Hey whats up H8,
Your battery level is going to swing from 0-100 and you're forced to work with that range. So basically you're wrestling with three parameters:
a. How many pixels do you want your pointer to move?
b. What Y position do you want the pointer to start at?
c. Which direction is the pointer moving? up or down as the battery drains?
a. HOW MANY PIXELS TO MOVE: So this is pretty straight forward. If your gauge is 100 pixels high then no problem, your pointer will move 100 pixels as the battery drains from 100 to 0 with just #BLN#. But if your gauge is only 50 pixels high then you have to scale your movement down by half like this: (#BLN# * 0.5). If your gauge was only 37 pixels high, then this: (#BLN * 0.37). You are essentially scaling the maximum battery (100) to equal the maximum gauge pixels (37). 100 x 0.37 = 37.
b. WHERE TO START (Y): You've probably been playing with this already. If you don't have a Y offset value, the gauge starts all the way at the top of the Creator window. Simply add how many pixels down you want to start the gauge. Let's say the top of your gauge (100%) is 53 pixels down from the top, then this: ((#BLN * 0.37) + 53). 84 pixels down from the top: ((#BLN * 0.37) + 84)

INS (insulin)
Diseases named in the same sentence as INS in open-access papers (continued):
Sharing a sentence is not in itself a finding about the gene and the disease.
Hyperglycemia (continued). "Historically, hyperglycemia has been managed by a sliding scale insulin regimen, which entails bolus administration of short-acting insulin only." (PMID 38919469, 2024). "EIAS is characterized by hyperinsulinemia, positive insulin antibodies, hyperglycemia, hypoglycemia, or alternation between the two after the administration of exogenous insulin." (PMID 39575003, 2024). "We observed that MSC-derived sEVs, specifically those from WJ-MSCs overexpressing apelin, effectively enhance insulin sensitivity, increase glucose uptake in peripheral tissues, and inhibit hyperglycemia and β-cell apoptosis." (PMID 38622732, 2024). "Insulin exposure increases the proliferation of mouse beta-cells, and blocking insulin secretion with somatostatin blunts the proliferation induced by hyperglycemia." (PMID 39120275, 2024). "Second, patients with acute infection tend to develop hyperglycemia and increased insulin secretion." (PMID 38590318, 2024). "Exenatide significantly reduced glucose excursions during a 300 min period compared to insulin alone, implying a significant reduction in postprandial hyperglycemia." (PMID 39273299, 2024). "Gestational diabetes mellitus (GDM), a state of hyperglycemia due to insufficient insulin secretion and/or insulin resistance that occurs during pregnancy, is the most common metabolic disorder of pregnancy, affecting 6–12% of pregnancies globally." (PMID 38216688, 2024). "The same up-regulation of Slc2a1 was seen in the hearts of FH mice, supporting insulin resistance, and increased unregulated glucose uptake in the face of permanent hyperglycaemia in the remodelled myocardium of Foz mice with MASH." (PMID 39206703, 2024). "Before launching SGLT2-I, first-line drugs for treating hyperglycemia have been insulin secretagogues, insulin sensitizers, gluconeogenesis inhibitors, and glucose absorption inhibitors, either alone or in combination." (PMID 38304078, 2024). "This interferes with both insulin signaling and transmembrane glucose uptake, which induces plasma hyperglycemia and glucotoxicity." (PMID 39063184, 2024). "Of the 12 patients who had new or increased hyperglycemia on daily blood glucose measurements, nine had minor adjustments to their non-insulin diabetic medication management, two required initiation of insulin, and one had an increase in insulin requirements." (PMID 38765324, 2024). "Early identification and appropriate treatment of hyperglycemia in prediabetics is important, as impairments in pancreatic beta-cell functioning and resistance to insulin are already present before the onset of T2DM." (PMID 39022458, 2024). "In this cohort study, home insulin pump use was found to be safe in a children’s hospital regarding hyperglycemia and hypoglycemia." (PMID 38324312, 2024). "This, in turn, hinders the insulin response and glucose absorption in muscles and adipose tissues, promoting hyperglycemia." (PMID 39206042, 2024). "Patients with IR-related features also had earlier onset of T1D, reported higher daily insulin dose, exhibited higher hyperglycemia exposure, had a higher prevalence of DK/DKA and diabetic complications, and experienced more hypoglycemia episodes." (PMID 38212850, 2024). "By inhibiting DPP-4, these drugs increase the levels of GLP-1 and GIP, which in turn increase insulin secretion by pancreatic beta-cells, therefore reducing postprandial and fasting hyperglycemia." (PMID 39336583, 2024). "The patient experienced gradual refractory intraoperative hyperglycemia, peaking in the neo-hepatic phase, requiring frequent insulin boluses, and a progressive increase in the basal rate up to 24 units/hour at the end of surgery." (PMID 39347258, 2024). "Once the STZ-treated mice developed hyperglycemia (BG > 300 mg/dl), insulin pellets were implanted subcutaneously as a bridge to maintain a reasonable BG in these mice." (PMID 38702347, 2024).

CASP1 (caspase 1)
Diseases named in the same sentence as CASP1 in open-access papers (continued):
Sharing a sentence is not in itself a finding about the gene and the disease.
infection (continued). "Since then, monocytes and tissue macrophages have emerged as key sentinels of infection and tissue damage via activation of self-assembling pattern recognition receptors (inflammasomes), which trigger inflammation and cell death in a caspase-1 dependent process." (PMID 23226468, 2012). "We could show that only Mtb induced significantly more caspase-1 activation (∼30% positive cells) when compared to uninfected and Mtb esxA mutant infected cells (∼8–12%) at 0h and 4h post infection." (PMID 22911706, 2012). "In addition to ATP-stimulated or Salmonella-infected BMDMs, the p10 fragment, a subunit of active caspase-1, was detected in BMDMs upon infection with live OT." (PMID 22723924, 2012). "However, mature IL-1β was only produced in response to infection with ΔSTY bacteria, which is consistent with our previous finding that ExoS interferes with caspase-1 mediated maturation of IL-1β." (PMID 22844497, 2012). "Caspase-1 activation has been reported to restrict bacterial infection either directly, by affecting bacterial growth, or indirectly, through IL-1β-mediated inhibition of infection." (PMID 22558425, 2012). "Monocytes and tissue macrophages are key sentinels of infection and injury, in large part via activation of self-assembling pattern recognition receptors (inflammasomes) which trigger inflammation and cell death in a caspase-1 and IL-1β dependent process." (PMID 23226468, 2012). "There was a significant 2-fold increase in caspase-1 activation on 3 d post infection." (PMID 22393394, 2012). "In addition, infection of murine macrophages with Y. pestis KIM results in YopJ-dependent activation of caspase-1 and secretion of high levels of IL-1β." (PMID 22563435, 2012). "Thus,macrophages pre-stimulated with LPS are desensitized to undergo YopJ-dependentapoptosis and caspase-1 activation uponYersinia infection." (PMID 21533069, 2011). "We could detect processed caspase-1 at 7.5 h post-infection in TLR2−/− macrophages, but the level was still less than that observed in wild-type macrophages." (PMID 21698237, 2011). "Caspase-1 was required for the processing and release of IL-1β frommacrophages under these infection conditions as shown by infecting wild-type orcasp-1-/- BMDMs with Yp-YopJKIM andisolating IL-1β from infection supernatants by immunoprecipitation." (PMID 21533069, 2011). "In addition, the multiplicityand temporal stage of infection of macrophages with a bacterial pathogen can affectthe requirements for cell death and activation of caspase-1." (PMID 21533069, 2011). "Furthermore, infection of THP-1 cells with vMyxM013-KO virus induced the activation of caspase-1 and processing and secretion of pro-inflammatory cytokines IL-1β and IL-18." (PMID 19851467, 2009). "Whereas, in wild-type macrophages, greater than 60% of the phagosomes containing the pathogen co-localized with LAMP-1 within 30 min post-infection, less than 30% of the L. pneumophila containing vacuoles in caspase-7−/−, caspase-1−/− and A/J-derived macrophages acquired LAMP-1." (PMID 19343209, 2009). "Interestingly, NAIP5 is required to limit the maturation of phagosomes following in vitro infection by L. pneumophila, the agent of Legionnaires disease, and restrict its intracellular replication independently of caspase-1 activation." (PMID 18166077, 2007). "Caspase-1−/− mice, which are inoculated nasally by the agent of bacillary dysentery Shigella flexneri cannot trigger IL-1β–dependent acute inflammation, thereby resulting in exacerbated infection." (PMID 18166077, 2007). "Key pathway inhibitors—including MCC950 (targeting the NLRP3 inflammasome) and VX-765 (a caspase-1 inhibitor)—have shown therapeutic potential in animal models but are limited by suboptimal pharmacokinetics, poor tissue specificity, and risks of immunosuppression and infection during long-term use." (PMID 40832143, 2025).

c. UP OR DOWN?: This one is a little tricky. in your post, you want your pointer to move down with battery loss. Unfortunately, the Y position gets larger as you move down, so you're kind of working upside down. You would subtract the whole formula from the maximum pixel travel from (a) above. In the 37-pixel example: (37 - (#BLN# * 0.37)) will still move 37 pixels in total but will do so the down direction. (#BLN# * 0.37) only will also move 37 pixels but in the up direction. You can check this by dragging the Creator time left and right with your mouse. You still have the offset to consider from (b) above. So a 37 pixel move starting 53 pixels down and moving from top to bottom would look like this:
(37 - (#BLN# * 0.37) +53)
Lastly, you can decide if you want to combine the 37 and the 53 into 90 like this: (90 - (#BLN# * 0.37)). It's the same formula with the same results, but I wanted to explain how you would get there.
Be cautious with correct parentheses ()... (( ))... ( ())... otherwise it wont work